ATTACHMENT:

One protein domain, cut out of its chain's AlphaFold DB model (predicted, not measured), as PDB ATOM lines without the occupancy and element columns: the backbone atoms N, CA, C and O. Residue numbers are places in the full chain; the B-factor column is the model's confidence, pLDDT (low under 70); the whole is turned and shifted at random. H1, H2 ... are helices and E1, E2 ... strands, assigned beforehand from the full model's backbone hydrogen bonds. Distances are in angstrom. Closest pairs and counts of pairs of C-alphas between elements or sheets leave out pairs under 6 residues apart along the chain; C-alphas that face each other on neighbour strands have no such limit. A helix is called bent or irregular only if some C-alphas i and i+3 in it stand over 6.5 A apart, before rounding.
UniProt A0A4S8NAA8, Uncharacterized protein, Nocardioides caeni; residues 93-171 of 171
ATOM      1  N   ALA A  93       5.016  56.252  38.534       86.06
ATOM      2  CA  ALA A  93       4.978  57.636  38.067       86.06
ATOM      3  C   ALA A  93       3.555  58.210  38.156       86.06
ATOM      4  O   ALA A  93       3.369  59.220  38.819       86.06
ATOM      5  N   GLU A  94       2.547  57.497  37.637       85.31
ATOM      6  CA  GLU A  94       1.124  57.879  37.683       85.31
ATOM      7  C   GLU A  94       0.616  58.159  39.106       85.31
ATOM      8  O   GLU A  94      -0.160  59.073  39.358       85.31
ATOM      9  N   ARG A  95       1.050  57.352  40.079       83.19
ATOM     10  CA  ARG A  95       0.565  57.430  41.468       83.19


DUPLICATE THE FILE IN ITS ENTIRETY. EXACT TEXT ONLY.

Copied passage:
One protein domain, cut out of its chain's AlphaFold DB model (predicted, not measured), as PDB ATOM lines without the occupancy and element columns: the backbone atoms N, CA, C and O. Residue numbers are places in the full chain; the B-factor column is the model's confidence, pLDDT (low under 70); the whole is turned and shifted at random. H1, H2 ... are helices and E1, E2 ... strands, assigned beforehand from the full model's backbone hydrogen bonds. Distances are in angstrom. Closest pairs and counts of pairs of C-alphas between elements or sheets leave out pairs under 6 residues apart along the chain; C-alphas that face each other on neighbour strands have no such limit. A helix is called bent or irregular only if some C-alphas i and i+3 in it stand over 6.5 A apart, before rounding.
UniProt A0A4S8NAA8, Uncharacterized protein, Nocardioides caeni; residues 93-171 of 171
ATOM      1  N   ALA A  93       5.016  56.252  38.534       86.06
ATOM      2  CA  ALA A  93       4.978  57.636  38.067       86.06
ATOM      3  C   ALA A  93       3.555  58.210  38.156       86.06
ATOM      4  O   ALA A  93       3.369  59.220  38.819       86.06
ATOM      5  N   GLU A  94       2.547  57.497  37.637       85.31
ATOM      6  CA  GLU A  94       1.124  57.879  37.683       85.31
ATOM      7  C   GLU A  94       0.616  58.159  39.106       85.31
ATOM      8  O   GLU A  94      -0.160  59.073  39.358       85.31
ATOM      9  N   ARG A  95       1.050  57.352  40.079       83.19
ATOM     10  CA  ARG A  95       0.565  57.430  41.468       83.19